Acclimating…Isn’t All that Easy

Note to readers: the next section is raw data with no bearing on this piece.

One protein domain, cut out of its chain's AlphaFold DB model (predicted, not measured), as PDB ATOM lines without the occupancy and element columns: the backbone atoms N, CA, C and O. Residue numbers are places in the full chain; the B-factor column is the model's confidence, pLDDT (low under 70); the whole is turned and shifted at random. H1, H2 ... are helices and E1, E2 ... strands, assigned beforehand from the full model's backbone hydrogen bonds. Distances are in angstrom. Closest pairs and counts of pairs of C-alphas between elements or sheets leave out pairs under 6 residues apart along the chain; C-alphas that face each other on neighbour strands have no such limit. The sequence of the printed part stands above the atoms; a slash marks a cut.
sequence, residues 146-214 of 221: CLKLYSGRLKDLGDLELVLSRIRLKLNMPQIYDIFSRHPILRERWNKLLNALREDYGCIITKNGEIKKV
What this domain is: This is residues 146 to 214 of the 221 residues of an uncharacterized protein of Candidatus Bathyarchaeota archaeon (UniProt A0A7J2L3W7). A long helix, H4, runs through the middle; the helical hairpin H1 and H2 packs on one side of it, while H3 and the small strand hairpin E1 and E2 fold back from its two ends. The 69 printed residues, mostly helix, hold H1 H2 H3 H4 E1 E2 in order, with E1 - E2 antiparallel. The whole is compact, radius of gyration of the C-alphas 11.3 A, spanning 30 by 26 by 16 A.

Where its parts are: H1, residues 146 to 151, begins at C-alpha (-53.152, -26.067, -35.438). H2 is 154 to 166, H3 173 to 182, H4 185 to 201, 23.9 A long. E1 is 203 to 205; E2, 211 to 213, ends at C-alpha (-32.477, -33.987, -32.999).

Books don’t tell you it’s normal for recent transplants to have physical woes and aches after a major move.  Between pollution, smoking habits (which are currently on the decline in France) and becoming accustomed to new allergens, most people suffer from headaches, allergies and more. Many, who weren’t the type to have colds before they moved, find themselves under the weather with myriad ailments. They aren’t imaginary, and if you go to the doctor you’ll leave the office thinking you’re near death since French doctors tend to prescribe boxes and boxes of medications. I’ve always been amazed over the number of pharmacies in France.  But, it’s advisable to become best friends with your pharmacist since he or she can often prescribe and dispense the right-on remedy, negating a trip to the physician. After surviving the shock of my first six months of Paris living, I turned a corner. I’d mastered how to use the appliances, Fahrenheit versus Celsius, which pressing did the best dry-cleaning in the area, and where to buy what and how. I even had my own favorite bar where to stop and down a cup of espresso. Physically, I felt better and decided it was time to learn enough French to navigate on my own without feeling as if I were a deaf mute. Remember, our stay was supposed to be finite and I didn’t want to waste too much time learning French. No matter what I said, there was no question I was an American with the world’s worst accent. But I was willing to give it the old college try.  Rather, I felt compelled to experience the culture. Culture meant anything from museums to concerts, not to mention one of my favorite activities, sitting in cafés. My rationalization was, you were paying exorbitant prices for something to drink at certain places because you were buying a seat at the theater and to the world of Parisian (and international) living. If you simply want to drink and run, go into a bar, stand at the counter and leave as quickly as you wanted.  Even though it’s not considered good manners to eat and/or drink while walking on the street, you’ll now see plenty of people doing that these days. People in Paris are increasingly time challenged and eating is no longer a two-hour-long ritual. Eighteen years ago, the chic frequented Les Deux Magots and Café Flore to see and be seen. The two cafés were (and are, according to many) the Left Bank’s most branchée gathering spots. Even then, things were different and it was impossible to order an iced coffee.  A friend of mine, intent on making his own, was informed by the waiter that ice was at a premium and refused to bring him more than two ice cubes.  None of this “the customer is always right” attitude. If you were going to live in France, you were expected to do things comme il faut. Now, you can order a café glacé and the waiter knows what you mean, even if he thinks it’s a bit bizarre. We did return to Boston but I lasted only three weeks before I had my bags packed to return to the city with which I’d fallen in love. My point of view of the world had radically changed. I learned to network – and even managed to snag a freelance writing gig. Some people thought I was nuts, but I found I’d fundamentally changed. It wasn’t that I was no longer an American. I was simply an American who was in the process of gaining new perspectives on the world. And I was hooked. … be continued © Karen Fawcett  
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